A “pre-nup” is an agreement which a couple may choose to enter into before they get married. It sets out, in a formal document, what will happen to your assets should the marriage breakdown.
A Pre-Nuptial Agreement is particularly important in circumstances where one person enters into the marriage with more assets or wealth than the other e.g. inheritance or money from a previous divorce settlement.
A Post-Nuptial Agreement is exactly the same, but entered into after the marriage.
Are ‘Pre-nups’ binding?
It is important to consider that ‘Pre-nups’ aren’t necessarily binding. The Courts do not always uphold a pre-nup even in circumstances where both parties had the benefit of legal advice at the time the agreement was entered into.
A Pre-nuptial Agreement is only one of the factors a Judge must take into consideration when a marriage breaks down. The Supreme Court upheld a pre-nup in the landmark case of Radmacher v Granatino. This was ground breaking stuff for lawyers.
The general rule is that a Court should give effect to an agreement freely entered into by the parties unless in the circumstances it would not be fair to hold the parties to their agreement.
The Court will then also consider the issue of fairness. One factor that the Court must give consideration to is the children of the family and whether or not a Nuptial Agreement would prejudice the reasonable requirements of the children if it is upheld. The Court will also need to take into account the changing circumstances of the parties since the agreement was entered into.
How do you make sure the Court uphold the agreement?
Whilst there is no guarantee that a Court will uphold the agreement there are certain aspects that are essential such as:
Independent Legal Advice
Each party needs to obtain independent legal advice. This shows that you both understand the purpose of what you have signed and the implications.
Full Financial Disclosure
It is important that both of you have the necessary information to make an informed decision. Full details of your assets and income provided to your partner shows that you were both fully aware of the financial implications of the pre-nup. It is important to show that both of you intend that the agreement should govern the financial consequences of your marriage coming to an end. However, even where one person does not insist upon full disclosure the weight given to the agreement may not be reduced by the Court simply because there was not full disclosure.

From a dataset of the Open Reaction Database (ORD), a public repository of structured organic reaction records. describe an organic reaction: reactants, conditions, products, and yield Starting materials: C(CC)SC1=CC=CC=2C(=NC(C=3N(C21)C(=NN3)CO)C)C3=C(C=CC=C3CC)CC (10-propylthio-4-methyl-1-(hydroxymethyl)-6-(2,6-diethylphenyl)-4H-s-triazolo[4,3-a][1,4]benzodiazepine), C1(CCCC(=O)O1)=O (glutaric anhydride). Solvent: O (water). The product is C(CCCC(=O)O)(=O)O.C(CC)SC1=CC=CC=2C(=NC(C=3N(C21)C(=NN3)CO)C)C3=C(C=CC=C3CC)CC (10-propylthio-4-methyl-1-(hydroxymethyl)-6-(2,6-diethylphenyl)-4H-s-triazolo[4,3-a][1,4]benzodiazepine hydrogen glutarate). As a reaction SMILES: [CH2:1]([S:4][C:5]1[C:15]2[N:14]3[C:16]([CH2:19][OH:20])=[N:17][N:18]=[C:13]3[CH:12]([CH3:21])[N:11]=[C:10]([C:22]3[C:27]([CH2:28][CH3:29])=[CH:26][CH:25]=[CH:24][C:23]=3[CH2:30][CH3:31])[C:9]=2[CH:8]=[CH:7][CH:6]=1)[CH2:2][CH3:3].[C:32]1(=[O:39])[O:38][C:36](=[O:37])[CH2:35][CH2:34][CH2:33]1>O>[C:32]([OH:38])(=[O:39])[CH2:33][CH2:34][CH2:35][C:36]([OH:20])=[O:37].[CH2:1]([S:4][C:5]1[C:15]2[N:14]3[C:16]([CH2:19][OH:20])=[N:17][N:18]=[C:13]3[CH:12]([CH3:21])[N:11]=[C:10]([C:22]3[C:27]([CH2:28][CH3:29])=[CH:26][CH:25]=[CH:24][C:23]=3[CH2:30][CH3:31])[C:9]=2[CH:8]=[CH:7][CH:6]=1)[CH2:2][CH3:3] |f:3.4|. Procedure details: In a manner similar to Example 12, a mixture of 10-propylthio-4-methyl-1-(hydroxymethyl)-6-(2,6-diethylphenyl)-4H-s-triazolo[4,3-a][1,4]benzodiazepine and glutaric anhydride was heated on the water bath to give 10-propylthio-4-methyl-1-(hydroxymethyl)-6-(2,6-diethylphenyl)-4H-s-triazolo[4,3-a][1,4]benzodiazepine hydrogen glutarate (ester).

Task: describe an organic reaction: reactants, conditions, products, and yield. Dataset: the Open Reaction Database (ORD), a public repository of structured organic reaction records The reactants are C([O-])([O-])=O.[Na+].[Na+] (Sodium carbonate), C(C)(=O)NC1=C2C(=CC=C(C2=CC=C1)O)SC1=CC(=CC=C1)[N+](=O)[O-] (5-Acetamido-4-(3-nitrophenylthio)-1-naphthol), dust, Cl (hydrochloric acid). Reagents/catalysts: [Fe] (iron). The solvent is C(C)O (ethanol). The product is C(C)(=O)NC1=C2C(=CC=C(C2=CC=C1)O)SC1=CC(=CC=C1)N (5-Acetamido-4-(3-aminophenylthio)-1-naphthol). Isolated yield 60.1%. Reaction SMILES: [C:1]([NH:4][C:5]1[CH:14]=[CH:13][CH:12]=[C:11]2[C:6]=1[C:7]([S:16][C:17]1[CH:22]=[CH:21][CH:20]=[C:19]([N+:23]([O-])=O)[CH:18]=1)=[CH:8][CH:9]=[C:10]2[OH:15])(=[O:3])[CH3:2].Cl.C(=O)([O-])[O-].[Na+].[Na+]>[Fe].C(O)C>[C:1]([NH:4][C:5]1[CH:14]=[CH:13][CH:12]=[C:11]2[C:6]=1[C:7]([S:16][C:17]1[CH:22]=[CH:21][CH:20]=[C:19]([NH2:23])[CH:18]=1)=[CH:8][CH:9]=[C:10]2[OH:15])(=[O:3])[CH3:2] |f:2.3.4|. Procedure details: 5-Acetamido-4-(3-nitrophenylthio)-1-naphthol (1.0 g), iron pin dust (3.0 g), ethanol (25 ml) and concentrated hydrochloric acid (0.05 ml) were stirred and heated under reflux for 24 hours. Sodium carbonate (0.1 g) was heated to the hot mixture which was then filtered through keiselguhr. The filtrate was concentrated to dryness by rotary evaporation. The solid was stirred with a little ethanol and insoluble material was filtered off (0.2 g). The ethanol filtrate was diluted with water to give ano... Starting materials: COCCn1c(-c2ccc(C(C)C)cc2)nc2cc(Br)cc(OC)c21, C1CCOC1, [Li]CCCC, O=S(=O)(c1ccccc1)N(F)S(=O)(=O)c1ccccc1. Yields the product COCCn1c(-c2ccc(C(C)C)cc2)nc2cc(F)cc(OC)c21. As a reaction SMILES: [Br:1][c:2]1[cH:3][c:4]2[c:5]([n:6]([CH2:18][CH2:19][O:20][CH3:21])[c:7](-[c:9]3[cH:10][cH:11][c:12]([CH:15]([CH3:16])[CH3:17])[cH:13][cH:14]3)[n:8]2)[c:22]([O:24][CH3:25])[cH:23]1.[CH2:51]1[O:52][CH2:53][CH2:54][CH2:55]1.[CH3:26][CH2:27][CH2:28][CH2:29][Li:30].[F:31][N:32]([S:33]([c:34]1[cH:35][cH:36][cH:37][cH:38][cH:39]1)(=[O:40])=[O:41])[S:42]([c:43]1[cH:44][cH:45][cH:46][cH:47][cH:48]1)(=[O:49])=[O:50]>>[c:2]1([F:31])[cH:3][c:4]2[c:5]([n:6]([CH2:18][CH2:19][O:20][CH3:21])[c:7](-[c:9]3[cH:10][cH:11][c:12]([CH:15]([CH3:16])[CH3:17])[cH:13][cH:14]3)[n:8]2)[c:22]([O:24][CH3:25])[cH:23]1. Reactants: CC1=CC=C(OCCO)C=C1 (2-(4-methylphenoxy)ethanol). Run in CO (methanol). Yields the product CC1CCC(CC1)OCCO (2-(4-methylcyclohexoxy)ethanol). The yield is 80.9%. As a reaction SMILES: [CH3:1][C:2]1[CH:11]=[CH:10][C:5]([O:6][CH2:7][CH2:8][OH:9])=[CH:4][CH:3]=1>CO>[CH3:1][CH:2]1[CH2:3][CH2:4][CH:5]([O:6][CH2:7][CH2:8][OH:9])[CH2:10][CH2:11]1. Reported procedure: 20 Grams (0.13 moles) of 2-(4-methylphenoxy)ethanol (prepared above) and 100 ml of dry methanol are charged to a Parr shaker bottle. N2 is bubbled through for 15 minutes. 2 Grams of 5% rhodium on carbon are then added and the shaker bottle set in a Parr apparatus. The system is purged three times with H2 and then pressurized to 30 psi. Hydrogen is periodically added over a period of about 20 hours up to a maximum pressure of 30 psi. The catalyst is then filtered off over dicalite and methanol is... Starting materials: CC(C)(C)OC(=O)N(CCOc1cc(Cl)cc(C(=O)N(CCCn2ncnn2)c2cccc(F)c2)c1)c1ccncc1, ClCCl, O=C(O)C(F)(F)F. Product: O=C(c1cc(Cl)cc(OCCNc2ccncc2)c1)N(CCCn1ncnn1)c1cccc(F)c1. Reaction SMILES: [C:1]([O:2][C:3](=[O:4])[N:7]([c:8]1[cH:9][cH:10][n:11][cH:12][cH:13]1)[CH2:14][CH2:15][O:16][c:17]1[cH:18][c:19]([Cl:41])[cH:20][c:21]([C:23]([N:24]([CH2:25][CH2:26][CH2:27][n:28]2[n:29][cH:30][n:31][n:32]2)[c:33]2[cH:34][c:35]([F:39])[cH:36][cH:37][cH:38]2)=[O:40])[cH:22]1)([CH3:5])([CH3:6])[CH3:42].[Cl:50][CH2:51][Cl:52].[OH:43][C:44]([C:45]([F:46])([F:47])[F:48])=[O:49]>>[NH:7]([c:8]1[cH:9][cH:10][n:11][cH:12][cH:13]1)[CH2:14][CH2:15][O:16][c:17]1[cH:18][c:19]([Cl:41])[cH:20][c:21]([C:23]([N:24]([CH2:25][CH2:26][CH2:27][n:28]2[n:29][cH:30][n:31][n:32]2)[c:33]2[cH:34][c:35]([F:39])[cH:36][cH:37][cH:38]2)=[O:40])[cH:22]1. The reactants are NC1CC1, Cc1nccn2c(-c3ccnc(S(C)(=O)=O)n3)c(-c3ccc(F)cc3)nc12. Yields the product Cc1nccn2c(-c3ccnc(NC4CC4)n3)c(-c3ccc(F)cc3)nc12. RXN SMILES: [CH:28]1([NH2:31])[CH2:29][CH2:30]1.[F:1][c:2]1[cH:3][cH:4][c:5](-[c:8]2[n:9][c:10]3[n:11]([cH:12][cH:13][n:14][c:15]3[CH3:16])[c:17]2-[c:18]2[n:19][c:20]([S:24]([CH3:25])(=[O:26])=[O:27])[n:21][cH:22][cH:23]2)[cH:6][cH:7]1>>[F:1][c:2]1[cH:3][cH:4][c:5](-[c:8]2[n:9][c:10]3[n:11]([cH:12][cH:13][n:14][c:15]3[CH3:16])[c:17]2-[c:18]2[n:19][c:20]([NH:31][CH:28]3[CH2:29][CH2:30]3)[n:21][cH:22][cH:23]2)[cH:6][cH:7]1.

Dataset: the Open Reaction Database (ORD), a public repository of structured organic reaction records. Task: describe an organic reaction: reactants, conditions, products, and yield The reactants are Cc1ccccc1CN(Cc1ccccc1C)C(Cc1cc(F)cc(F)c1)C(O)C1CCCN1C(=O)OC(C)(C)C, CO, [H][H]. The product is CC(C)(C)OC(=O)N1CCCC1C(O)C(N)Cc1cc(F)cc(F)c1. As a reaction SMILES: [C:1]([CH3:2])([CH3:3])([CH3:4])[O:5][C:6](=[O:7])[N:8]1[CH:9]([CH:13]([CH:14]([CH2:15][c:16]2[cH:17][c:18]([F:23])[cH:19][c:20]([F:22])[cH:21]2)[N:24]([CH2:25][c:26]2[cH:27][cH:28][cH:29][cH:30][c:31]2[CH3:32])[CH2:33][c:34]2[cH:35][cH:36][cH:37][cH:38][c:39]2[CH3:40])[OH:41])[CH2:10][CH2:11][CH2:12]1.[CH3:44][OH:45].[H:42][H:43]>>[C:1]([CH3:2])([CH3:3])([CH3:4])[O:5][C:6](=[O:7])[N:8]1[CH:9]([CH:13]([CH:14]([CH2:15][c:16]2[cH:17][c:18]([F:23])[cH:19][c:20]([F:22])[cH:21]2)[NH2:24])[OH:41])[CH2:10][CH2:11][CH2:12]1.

Avoid allegations that you forced your partner into entering into it.
Courts do not usually get involved with child maintenance as it is dealt with through the Child Support Agency (CSA). If you have a query regarding CSA then their website is the best place to start. If you are not married, the courts cannot order any form of maintenance, lump sum or pension share for you.
The pre-nup must be entered into freely by both of you and there should be no evidence of duress or undue pressure before entering into the agreement. A safeguard against allegations of emotional pressure is that pre-nup should be entered into long before the marriage actually takes place.
Ensure the Agreement is Fair
There is less chance of the Court upholding the pre-nup if it is clearly weighted in favour of one person. Often the reason for the pre-nup is to give a more favourable financial settlement for one of you, however, it is still important to ensure that the agreement is realistic in light of current law. The Court is unlikely to uphold an agreement that would result in one of you being left homeless and poor whilst the other enjoys a lavish lifestyle.
Provide For Future Changes
Pre-nups should really only last until the birth of the first child of the family or for up to a period of five years. The longer the marriage the more likely that reduced weight will be given to the pre-nup. It is possible to review an agreement by way of a post nuptial agreement after being married for several years.
Pre-nups are extremely important and technical documents. It is essential that you use a Solicitor to prepare or approve any agreement to ensure that it is as binding as possible. As solicitors dealing with all family law aspects in Sheffield, Rotherham, Doncaster and throughout South Yorkshire, we can help.